*  This one is Patricia Briggs’ fault.  She’s the one who made me enthusiastic about werewolves — I love her books.  Fair warning, though:  my werewolves are NOTHING like hers, so don’t expect that!

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Recent reading

So, recently I lost a three-week-old puppy that I thought was going to make it, the only living puppy in his litter and a puppy for whom I had great hopes.  I probably don’t need to explain that this was a depressing and upsetting event.  My response, of course, was to reach for a Really Good Book I’d been looking forward to reading and some Extremely Good Very Dark Chocolate to go with it.

The Chocolate was Callebaut, which I mail order in large quantities, and the book was The Hunger Games by Suzanne Collins.  Obviously the chocolate was outstanding, but even more important, the book was absolutely perfect for me right then.  This is one time I really agree with the idea of ‘escapism’ and ‘escapist literature.’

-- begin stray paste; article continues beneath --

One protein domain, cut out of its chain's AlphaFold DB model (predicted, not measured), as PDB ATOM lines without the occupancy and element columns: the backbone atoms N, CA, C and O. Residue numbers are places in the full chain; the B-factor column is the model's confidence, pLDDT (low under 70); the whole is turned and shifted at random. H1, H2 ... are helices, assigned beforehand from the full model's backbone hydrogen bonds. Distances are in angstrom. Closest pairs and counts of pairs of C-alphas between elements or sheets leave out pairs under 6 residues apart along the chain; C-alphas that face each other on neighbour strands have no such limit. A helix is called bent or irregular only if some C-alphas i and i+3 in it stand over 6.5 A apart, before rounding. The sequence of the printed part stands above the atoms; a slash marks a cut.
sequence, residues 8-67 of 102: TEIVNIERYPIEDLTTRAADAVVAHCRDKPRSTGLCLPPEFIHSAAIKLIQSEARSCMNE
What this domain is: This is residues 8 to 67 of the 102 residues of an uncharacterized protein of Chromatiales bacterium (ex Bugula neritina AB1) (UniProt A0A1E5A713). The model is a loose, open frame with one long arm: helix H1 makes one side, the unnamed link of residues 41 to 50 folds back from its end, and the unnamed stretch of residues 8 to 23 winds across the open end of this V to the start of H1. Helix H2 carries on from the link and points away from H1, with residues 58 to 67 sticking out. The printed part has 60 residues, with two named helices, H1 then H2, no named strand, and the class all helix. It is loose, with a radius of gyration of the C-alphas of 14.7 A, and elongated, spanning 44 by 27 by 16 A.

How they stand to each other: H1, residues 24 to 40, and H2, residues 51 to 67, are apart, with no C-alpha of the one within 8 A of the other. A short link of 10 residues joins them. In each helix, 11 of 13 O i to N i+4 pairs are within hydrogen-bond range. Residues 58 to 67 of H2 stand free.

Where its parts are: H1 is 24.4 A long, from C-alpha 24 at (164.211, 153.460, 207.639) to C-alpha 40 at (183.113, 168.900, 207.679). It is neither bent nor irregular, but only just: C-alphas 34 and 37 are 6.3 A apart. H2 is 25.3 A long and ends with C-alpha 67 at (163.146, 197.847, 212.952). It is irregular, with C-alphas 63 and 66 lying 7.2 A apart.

I’m not a huge big fan of dystopias generally because who needs to read about unhappy people living miserable, depressing lives?  Please, just spare me.

But the fact is, in The Hunger Games,you can tell that the good guys are going to win eventually.  I mean, in the first book, the happy ending will obviously be restricted and short-term, but still, you know right from the beginning that there *will* be at least a moderately happy ending.

And it was just as good as I’d hoped, too.  I mean, in the YA world recently, it’s seemed like everybody has been talking about this book; that’s why I reached for it when I needed a really good book.  And everybody was right!  It was great!  A very well written book about wonderful characters caught in a horrible situation that was MUCH MUCH WORSE than anything in my life, which was exactly what I needed.